China's Auto Sector: A Look Under the Hood [Part I]
- In which a corporate finance executive becomes a PhD in Political Science, decides to write a book based on asking and answering: "If State ownership of industry is so bad, then why has China been able to do so well with it for so long? Further, is the growth that China's model has been generating sustainable?"
CARMOSKY: Greg Anderson is an author who has been living in or frequently travelling to East Asia for decades. He has recently completed a PhD in Political Science from UCLA. the topic of his research became a book, Designated Drivers: How China Plans to Dominate the Global Auto Industry
. It’s published by Wiley, and if you have any interest at all in getting a very clear picture of exactly how China builds wealth in its country and what role foreigners play in it, it’s really worth the read.
Tell us a little bit about where you came from professionally and how you came to pick China’s automotive industry as a focus for your PhD research.
ANDERSON: I had a career for 15 years in finance - corporate finance - so I’ve been in on the discussions in terms of, “Ok how do we improve our quarterly numbers?” those sorts of things. One of the things that really intrigued me the most was the political environment in which our companies operated. And having lived in China for a few years, having lived in Japan for a few years, and of course having grown up in the US and worked here quite a bit as well, I was often intrigued about how businesses had to adapt to different political environments. And the fact that we as business people just didn’t get that. Which led me in to try to understand what sort of political system is ideal in terms of driving economic growth and development.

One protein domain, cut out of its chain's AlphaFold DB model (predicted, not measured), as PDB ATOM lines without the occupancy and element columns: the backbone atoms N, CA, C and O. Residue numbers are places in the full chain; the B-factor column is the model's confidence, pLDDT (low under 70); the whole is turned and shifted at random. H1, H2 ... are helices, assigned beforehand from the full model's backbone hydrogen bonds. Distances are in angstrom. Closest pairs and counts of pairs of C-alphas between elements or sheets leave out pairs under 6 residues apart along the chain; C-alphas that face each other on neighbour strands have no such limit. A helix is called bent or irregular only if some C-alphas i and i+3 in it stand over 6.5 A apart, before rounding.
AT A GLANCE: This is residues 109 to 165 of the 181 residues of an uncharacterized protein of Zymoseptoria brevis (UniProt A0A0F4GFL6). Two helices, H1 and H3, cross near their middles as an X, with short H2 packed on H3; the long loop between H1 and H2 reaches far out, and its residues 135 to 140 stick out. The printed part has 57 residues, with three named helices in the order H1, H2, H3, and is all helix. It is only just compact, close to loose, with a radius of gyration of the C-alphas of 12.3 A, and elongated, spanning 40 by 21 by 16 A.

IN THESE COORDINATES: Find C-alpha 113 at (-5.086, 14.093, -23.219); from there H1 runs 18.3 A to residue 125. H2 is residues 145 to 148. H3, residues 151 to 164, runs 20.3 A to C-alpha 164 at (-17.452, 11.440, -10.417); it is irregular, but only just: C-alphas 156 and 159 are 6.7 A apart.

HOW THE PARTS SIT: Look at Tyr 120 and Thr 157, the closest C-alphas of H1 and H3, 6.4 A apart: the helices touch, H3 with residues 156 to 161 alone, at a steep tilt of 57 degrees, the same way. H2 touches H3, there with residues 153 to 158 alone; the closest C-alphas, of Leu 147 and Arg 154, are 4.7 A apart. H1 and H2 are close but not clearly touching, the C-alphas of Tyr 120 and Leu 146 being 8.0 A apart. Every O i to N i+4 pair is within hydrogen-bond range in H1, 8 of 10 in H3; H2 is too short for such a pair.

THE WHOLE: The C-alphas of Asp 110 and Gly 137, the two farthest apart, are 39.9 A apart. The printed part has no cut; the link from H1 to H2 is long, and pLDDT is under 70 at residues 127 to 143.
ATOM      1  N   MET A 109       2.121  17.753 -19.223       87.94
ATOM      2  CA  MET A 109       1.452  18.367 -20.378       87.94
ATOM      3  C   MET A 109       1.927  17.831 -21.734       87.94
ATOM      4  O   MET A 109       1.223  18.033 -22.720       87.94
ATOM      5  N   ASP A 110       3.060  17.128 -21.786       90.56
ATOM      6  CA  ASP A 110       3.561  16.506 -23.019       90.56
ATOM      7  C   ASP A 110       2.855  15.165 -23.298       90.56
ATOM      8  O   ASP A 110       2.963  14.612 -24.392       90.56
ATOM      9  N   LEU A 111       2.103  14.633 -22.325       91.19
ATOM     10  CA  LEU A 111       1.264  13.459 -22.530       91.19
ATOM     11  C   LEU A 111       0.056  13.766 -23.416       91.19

China obviously looms very large in that discussion and having spent a lot of time in China, a really simple question that was driving my research from the beginning was, “Well if State involvement in the economy is such a bad thing, then how come has China been able to do so well with it for so long?” and that sort of runs counter to a lot of Western economic thinking that, you know, the State should be minimized. I mean, certainly in the US there’s a big debate about the extent to which the State ought to be involved. Even on the left in America, the idea is that the State should be less involved than it is in China. And so just that question alone really drove my initial inquiries.
I chose the auto industry because I just wanted to be able to narrow down onto a single industry in China that could give me a good view of how China’s planning process worked. The auto industry in China is dominated by State Owned Enterprises - as are the major industries in China - but you’ve also got some private companies that are in there competing and you’ve also got heavy foreign involvement. All of the big SOE’s in China - SOE’s are State Owned Enterprises – are partnered with the major multinational foreign auto makers. So this good mix of ownership, I felt, would give me an interesting mix to study.
CARMOSKY: How did you find the process of collecting data about the auto industry? Was there a lot available?